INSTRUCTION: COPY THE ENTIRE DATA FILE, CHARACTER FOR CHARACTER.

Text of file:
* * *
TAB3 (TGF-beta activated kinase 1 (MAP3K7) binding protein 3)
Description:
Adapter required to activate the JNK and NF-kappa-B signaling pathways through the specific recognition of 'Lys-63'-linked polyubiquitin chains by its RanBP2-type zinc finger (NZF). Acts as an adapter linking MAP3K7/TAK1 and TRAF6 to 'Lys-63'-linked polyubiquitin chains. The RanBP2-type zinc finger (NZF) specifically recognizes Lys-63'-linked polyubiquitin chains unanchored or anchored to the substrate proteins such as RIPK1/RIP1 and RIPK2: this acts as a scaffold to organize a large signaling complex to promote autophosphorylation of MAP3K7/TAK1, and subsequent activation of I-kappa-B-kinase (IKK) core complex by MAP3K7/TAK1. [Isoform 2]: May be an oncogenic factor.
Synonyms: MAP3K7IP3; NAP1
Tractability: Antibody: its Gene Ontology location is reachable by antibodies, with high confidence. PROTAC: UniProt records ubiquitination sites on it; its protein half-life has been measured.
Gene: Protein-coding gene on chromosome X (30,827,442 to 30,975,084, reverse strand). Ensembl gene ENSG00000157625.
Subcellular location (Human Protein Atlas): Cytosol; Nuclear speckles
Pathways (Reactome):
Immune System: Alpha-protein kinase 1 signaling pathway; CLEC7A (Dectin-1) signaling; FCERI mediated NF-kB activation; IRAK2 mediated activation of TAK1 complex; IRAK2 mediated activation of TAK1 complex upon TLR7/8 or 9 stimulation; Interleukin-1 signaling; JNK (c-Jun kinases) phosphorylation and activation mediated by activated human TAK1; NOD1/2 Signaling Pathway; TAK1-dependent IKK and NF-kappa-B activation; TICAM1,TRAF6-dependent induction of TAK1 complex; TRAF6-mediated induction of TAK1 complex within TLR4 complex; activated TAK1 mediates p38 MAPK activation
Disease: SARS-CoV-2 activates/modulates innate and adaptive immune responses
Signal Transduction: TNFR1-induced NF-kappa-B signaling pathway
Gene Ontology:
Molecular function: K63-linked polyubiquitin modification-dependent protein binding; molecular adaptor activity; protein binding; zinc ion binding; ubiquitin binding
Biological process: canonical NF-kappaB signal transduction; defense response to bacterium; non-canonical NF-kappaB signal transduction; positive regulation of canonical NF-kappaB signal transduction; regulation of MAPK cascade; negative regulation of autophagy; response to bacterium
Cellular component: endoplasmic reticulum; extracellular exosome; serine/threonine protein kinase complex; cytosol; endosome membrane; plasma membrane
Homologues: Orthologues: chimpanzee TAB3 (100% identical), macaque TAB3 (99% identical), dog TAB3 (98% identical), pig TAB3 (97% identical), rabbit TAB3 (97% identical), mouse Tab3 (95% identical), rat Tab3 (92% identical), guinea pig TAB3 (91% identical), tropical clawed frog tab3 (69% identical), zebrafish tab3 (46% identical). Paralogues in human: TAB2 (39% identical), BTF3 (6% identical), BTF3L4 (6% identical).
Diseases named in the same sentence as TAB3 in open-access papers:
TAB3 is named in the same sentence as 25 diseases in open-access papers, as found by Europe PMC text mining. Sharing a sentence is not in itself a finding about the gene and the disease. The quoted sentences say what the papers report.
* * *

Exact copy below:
TAB3 (TGF-beta activated kinase 1 (MAP3K7) binding protein 3)
Description:
Adapter required to activate the JNK and NF-kappa-B signaling pathways through the specific recognition of 'Lys-63'-linked polyubiquitin chains by its RanBP2-type zinc finger (NZF). Acts as an adapter linking MAP3K7/TAK1 and TRAF6 to 'Lys-63'-linked polyubiquitin chains. The RanBP2-type zinc finger (NZF) specifically recognizes Lys-63'-linked polyubiquitin chains unanchored or anchored to the substrate proteins such as RIPK1/RIP1 and RIPK2: this acts as a scaffold to organize a large signaling complex to promote autophosphorylation of MAP3K7/TAK1, and subsequent activation of I-kappa-B-kinase (IKK) core complex by MAP3K7/TAK1. [Isoform 2]: May be an oncogenic factor.
Synonyms: MAP3K7IP3; NAP1
Tractability: Antibody: its Gene Ontology location is reachable by antibodies, with high confidence. PROTAC: UniProt records ubiquitination sites on it; its protein half-life has been measured.
Gene: Protein-coding gene on chromosome X (30,827,442 to 30,975,084, reverse strand). Ensembl gene ENSG00000157625.
Subcellular location (Human Protein Atlas): Cytosol; Nuclear speckles
Pathways (Reactome):
Immune System: Alpha-protein kinase 1 signaling pathway; CLEC7A (Dectin-1) signaling; FCERI mediated NF-kB activation; IRAK2 mediated activation of TAK1 complex; IRAK2 mediated activation of TAK1 complex upon TLR7/8 or 9 stimulation; Interleukin-1 signaling; JNK (c-Jun kinases) phosphorylation and activation mediated by activated human TAK1; NOD1/2 Signaling Pathway; TAK1-dependent IKK and NF-kappa-B activation; TICAM1,TRAF6-dependent induction of TAK1 complex; TRAF6-mediated induction of TAK1 complex within TLR4 complex; activated TAK1 mediates p38 MAPK activation
Disease: SARS-CoV-2 activates/modulates innate and adaptive immune responses
Signal Transduction: TNFR1-induced NF-kappa-B signaling pathway
Gene Ontology:
Molecular function: K63-linked polyubiquitin modification-dependent protein binding; molecular adaptor activity; protein binding; zinc ion binding; ubiquitin binding
Biological process: canonical NF-kappaB signal transduction; defense response to bacterium; non-canonical NF-kappaB signal transduction; positive regulation of canonical NF-kappaB signal transduction; regulation of MAPK cascade; negative regulation of autophagy; response to bacterium
Cellular component: endoplasmic reticulum; extracellular exosome; serine/threonine protein kinase complex; cytosol; endosome membrane; plasma membrane
Homologues: Orthologues: chimpanzee TAB3 (100% identical), macaque TAB3 (99% identical), dog TAB3 (98% identical), pig TAB3 (97% identical), rabbit TAB3 (97% identical), mouse Tab3 (95% identical), rat Tab3 (92% identical), guinea pig TAB3 (91% identical), tropical clawed frog tab3 (69% identical), zebrafish tab3 (46% identical). Paralogues in human: TAB2 (39% identical), BTF3 (6% identical), BTF3L4 (6% identical).
Diseases named in the same sentence as TAB3 in open-access papers:
TAB3 is named in the same sentence as 25 diseases in open-access papers, as found by Europe PMC text mining. Sharing a sentence is not in itself a finding about the gene and the disease. The quoted sentences say what the papers report.